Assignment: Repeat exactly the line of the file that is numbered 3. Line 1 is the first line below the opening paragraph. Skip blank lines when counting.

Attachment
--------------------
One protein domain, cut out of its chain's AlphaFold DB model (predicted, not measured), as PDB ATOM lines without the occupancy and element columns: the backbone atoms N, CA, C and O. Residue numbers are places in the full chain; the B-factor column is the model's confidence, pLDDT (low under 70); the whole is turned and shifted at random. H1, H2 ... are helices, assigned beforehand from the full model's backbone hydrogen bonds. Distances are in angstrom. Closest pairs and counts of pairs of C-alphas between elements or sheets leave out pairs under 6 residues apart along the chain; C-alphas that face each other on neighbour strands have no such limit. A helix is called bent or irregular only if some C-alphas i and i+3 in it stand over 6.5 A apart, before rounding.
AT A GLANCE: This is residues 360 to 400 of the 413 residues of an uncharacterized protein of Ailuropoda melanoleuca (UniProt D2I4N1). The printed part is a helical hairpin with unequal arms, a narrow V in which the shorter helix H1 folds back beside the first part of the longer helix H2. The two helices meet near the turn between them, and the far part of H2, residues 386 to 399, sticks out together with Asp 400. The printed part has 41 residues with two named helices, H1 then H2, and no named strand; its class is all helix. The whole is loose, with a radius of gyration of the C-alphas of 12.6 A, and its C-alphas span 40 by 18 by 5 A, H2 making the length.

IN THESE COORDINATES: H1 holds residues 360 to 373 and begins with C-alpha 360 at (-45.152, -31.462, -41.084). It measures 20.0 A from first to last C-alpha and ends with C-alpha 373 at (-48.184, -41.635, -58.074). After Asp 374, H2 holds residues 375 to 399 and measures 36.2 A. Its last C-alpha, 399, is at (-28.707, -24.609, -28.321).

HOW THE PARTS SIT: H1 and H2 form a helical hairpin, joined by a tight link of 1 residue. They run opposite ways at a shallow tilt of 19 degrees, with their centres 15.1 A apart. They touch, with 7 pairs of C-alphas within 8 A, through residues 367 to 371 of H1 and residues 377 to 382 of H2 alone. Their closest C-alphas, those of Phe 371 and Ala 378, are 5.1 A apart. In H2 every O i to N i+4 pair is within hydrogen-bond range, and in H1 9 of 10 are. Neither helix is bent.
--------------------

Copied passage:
HOW THE PARTS SIT: H1 and H2 form a helical hairpin, joined by a tight link of 1 residue. They run opposite ways at a shallow tilt of 19 degrees, with their centres 15.1 A apart. They touch, with 7 pairs of C-alphas within 8 A, through residues 367 to 371 of H1 and residues 377 to 382 of H2 alone. Their closest C-alphas, those of Phe 371 and Ala 378, are 5.1 A apart. In H2 every O i to N i+4 pair is within hydrogen-bond range, and in H1 9 of 10 are. Neither helix is bent.